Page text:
Metoposcopy (also known as Metopomancy) is a form of divination in which the diviner predicts personality, character, and destiny, based on the pattern of lines on the subject's forehead.
Derived from the Greek metopon ('forehead') and manteia ('prophecy')
The ancient Chinese were the first to use Metaposcopy, and various methods of face reading are still in use by a number of Asian cultures. Aristotle was a firm believer in Metaposcopy and its power to correctly analyze the human character, and Hippocrates thought of it as a legitimate science for diagnosing the traits of future diseases.
Metoposcopy was further developed by the renowned mathematician, physician and astrologer Gerolomo Cardano (1501-1576). His work covered over 800 facial illustrations associated with character, temperament, destiny, and astrological signs that were illustrated in an edition published by C. M. Laurenderiea titled Metoposcopia libris tredecim, et octingentis Faciei humanae Eicomibus complexa; cui accessis Metampodia de Navis Corporis Tractalus Craecs etLatina nunc primum editus (Latetiae Parisorum, 1658).
Although these interpretations were confined to lines of the forehead (confined with astrology) Cardan was a forerunner of the Physiognomy developed by J. K. Lavater (1741-1801).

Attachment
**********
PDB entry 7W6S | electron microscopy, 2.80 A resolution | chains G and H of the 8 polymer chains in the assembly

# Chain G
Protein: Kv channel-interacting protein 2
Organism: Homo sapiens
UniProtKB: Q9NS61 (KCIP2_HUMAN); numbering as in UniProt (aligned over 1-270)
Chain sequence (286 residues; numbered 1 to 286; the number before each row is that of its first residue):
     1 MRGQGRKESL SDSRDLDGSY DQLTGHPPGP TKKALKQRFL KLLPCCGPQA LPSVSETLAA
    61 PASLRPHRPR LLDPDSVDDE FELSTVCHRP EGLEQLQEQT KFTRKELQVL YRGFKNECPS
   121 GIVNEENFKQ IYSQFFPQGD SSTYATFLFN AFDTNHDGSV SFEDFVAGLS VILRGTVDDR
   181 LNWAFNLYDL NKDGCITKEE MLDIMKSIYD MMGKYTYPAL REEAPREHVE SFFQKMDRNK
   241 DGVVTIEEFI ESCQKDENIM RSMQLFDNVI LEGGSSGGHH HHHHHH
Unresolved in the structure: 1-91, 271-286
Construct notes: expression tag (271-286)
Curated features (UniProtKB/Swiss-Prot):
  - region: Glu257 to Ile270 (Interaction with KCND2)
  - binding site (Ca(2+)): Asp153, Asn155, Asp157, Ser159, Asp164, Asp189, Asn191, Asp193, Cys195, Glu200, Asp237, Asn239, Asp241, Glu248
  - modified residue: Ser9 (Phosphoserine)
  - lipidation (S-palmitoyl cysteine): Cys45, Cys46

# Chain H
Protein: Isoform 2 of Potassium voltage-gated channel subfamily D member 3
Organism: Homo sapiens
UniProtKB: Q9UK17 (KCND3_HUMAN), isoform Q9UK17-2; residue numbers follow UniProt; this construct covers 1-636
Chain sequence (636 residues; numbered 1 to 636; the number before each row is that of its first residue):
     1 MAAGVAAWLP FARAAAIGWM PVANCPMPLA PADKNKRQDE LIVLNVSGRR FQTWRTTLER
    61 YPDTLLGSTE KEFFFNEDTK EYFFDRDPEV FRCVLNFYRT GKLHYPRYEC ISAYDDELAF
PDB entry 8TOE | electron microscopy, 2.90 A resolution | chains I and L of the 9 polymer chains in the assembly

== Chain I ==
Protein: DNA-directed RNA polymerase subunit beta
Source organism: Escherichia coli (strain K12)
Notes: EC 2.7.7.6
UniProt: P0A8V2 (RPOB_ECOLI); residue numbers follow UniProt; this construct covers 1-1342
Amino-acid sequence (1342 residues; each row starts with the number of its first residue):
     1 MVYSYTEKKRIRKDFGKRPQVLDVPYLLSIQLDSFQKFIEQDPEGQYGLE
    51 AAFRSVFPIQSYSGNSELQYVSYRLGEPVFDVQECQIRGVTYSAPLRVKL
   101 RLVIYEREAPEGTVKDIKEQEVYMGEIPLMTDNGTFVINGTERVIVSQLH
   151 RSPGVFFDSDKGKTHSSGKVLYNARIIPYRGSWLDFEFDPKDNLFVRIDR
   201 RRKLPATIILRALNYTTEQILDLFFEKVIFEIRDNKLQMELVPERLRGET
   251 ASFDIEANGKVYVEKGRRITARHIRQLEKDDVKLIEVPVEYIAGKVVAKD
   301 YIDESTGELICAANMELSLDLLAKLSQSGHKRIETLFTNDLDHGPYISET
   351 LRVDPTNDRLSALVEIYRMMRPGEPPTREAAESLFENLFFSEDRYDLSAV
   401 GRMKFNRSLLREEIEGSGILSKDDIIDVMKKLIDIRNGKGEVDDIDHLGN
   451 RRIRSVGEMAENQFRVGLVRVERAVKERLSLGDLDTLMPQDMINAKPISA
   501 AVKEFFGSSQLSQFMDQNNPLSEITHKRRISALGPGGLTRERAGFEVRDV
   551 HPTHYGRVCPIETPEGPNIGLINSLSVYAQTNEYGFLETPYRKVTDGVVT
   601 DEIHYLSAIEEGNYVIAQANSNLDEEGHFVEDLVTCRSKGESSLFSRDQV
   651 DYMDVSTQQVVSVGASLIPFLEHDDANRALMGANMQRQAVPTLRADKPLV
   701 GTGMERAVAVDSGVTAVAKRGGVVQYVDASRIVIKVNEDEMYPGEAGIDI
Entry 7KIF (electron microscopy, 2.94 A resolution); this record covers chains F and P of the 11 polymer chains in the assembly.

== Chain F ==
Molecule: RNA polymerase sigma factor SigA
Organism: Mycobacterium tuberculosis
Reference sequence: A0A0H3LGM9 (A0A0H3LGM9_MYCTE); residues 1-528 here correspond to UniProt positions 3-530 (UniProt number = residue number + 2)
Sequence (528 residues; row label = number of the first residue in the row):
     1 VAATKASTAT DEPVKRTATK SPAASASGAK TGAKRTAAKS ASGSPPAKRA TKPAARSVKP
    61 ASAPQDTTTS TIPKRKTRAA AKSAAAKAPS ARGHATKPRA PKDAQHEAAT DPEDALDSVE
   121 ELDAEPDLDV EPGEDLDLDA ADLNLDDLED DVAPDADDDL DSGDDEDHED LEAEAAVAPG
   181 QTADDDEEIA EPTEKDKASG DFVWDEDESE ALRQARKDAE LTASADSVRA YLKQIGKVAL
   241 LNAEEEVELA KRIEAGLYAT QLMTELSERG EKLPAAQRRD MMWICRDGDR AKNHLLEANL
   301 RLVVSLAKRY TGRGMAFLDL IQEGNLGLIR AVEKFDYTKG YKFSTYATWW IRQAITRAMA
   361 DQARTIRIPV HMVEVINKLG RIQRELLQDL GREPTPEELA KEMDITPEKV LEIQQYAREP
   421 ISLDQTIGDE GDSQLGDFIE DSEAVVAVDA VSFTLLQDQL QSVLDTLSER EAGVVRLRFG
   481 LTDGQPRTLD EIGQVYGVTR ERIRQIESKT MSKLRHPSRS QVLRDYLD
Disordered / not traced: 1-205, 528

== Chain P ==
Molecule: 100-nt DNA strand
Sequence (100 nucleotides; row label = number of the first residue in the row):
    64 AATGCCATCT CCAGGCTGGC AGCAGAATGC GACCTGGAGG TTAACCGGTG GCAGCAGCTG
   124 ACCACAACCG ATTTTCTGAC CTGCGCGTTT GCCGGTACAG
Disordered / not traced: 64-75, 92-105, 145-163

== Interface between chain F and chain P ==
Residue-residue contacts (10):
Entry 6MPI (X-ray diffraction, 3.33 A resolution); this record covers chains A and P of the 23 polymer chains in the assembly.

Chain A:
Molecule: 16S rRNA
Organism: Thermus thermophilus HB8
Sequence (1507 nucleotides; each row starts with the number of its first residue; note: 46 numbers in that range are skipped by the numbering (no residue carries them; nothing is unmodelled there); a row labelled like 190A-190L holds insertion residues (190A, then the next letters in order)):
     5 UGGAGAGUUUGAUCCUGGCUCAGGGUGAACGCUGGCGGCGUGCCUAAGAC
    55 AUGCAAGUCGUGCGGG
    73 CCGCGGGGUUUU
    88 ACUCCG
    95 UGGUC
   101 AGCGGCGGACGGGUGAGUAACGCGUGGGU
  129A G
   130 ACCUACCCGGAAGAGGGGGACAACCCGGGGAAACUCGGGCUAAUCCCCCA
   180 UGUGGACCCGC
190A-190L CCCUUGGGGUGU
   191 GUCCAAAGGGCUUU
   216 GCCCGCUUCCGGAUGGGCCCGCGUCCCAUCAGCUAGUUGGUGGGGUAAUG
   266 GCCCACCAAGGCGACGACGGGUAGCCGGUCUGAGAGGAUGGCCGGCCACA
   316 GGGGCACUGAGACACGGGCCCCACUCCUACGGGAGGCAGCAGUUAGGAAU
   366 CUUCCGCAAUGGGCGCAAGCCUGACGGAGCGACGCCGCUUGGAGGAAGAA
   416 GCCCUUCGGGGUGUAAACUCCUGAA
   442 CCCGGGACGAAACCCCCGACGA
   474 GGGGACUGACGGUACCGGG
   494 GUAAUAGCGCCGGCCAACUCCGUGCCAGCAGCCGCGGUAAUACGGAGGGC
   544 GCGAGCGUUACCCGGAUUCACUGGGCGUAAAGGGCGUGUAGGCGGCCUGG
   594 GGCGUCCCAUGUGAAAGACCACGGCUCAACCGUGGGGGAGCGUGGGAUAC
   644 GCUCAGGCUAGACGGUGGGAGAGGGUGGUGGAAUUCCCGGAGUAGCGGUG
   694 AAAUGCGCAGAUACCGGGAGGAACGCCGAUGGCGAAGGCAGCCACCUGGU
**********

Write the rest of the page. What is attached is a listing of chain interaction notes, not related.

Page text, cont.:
The 16th century astrologer Giovanni Antonio Magini also concerned himself with this subject.
Cardano's Metoposcopia shows the position of the planets on the wrinkles of the forehead. Each facial figure is associated with astrological signs and qualities of temperament and character. Cardano declared that one could tell by the lines on her face which woman is an adulteress and which has a hatred of any lewdness. Long, straight furrows indicate nobility of character. He claimed to be able to tell the generous from the trickster by their distinct lines and noted that having three curved furrows on the forehead proves one is a dissolute simpleton.
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